Lifestyle interventions

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The changing face of diabetes: medical nutrition therapy

Previously disregarded due to the lack of strong clinical evidence supporting its effectiveness in the treatment of diabetes, the role of medical nutrition therapy has recently changed. This is all the more important given the link between diabetes and obesity, and the steady increase of the latter at a global level, particularly in the industrializing countries. So today, when advising on how to best manage the condition, diabetes healthcare teams are putting more and more emphasis on healthy lifestyles, of which nutrition is a major component.

Poverty versus genes: the social context of Type 2 diabetes

Together with its 'twin sister', childhood obesity, Type 2 diabetes is spreading among young people around the world. This constitutes a serious public health problem; by their 30s, generations of young people will have been living with Type 2

Globesity: a crisis of growing proportions

In the United States, the latest data show that two out of three adults are overweight, and nearly one in three is obese. Alarmingly, similar trends are emerging around the world. In countries as diverse as the Czech Republic, Finland, Germany, Kuwait, and Mexico at least half the population is overweight and one in five is obese.

Obesity, diabetes, and the child

This article by Martin Silink explains why children are becoming obese. He describes the scope of the obesity epidemic and explains how this is thought to be linked to diabetes. He investigates the causes of unhealthy eating habits and the decline in physical activity, and shows how these are impacting on the health of the world's children.

Prevention of diabetes throughout an obesogenic world

Overweight is an important risk factor for noncommunicable diseases in general and diabetes in particular. There is presently a global epidemic of overweight. A recent large study found a 5.6% growth in obesity in the United States in 2001, and a massive 74% increase since 1991. Twenty one percent of American adults are obese. The prevalence of diabetes, which correlates with obesity has risen 61% in the US since 1990. Diabetes rose 8% over 2000-01 to nearly 8% of the population. The situation is not much better in many developing countries.

The obesity campaign view of diabetes prevention

Obesity is an epidemic accelerating out of control. It is the driving force behind an equally dramatic explosion of Type 2 diabetes, both in adults and now alarmingly among children. Clearly, strategies aimed at improving the prevention and management of obesity must be developed. Not confined to affluent nations, the obesity epidemic imposes a double burden on countries where people are still struggling to overcome generations of chronic undernutrition. Economic progress in developing countries heralds changes in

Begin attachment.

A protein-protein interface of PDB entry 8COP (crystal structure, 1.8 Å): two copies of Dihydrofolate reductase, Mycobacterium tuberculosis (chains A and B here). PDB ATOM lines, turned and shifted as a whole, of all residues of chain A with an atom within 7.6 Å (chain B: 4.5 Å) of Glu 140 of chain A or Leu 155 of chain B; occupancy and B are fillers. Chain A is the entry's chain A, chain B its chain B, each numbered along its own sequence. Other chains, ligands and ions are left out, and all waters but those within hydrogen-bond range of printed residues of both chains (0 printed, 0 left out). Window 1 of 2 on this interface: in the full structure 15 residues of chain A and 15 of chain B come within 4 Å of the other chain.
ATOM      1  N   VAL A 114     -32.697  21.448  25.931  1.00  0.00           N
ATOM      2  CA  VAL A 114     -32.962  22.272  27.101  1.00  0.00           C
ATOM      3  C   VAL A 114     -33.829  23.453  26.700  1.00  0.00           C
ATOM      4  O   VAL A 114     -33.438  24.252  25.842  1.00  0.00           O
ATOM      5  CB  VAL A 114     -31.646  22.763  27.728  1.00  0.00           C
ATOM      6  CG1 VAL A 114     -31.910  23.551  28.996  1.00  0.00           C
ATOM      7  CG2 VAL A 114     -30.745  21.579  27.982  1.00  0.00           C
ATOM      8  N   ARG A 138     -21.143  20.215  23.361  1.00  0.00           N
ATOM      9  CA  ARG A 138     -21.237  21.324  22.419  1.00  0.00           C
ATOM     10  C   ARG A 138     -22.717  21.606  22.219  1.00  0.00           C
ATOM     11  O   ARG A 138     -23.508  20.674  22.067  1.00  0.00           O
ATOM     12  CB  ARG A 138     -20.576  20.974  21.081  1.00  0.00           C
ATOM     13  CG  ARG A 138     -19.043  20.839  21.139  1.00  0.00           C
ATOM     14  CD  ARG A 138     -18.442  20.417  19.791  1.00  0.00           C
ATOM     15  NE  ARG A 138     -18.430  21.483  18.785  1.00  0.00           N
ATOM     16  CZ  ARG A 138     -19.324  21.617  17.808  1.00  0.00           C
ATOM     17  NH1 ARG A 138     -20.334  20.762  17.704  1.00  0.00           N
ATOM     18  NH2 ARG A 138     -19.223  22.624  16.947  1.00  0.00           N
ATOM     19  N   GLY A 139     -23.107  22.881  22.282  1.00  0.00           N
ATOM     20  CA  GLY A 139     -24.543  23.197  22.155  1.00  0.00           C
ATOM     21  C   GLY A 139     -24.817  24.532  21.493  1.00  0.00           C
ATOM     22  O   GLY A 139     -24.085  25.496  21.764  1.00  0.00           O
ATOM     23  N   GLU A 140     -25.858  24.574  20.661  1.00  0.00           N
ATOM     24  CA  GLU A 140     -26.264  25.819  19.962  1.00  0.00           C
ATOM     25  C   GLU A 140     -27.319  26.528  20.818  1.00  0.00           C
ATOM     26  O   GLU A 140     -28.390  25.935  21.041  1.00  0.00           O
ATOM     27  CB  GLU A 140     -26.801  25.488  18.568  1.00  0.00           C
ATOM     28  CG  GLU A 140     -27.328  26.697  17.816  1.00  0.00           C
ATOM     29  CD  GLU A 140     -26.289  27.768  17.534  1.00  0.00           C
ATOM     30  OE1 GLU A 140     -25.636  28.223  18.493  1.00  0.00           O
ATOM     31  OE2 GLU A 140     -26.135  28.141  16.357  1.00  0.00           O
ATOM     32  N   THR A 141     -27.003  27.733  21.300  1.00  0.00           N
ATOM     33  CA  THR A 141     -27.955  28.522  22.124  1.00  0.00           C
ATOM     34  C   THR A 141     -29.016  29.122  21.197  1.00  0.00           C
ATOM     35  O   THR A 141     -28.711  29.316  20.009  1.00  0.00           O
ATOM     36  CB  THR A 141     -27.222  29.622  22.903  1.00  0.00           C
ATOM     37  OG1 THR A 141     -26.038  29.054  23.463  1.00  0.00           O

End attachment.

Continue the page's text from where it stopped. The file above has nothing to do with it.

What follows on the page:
Homocysteine and cardiovascular complications in diabetes

People with diabetes are prone to cardiovascular disease (CVD). In people with Type 2 diabetes, the rate of heart-related death is two to four times that in people without diabetes. Traditional risk factors for the build-up of cholesterol-rich plaques in the arteries (atherosclerosis), such as high blood pressure, obesity, smoking, and high blood fat levels (dyslipidaemia), are known to increase the cardiovascular risk in people with diabetes. However, other factors may be operative as well.

Food power: a vegetarian approach to diabetes

Recent research has demonstrated the health benefits of diet and exercise for people with diabetes. The positive results offer an optimistic future to millions of people with the condition, and the many millions more who are at risk from diabetes around the world. We now know that therapeutic lifestyle interventions are highly effective in both preventing and managing the condition. In people with Type 2 diabetes, lifestyle changes can reduce and even eliminate the need for

The health benefits of olive oil

However enticing 'the perfect Mediterranean diet' may sound, the mere mention of the word 'diet' can provoke a negative reaction in many people. Diets are associated with sacrifice and prohibited pleasure, and illness. However, the Mediterranean diet consists of a healthy and varied combination of foods. Moreover, while undoubtedly pleasant and appetizing, a Mediterranean diet consumed in the correct way can prevent a number of medical conditions.

Sisters Together: move more, eat better, prevent diabetes

Populations around the world are getting fatter. People of all ages are showing signs of diabetes and other conditions which are associated with being fat. It has been found that people of African, Asian and Hispanic origins are at particularly increased risk from obesity and obesity-related conditions such as diabetes. Due to a variety of cultural and socio-economic factors, women from these populations seem to be at especially high risk from the dangers of overweight.

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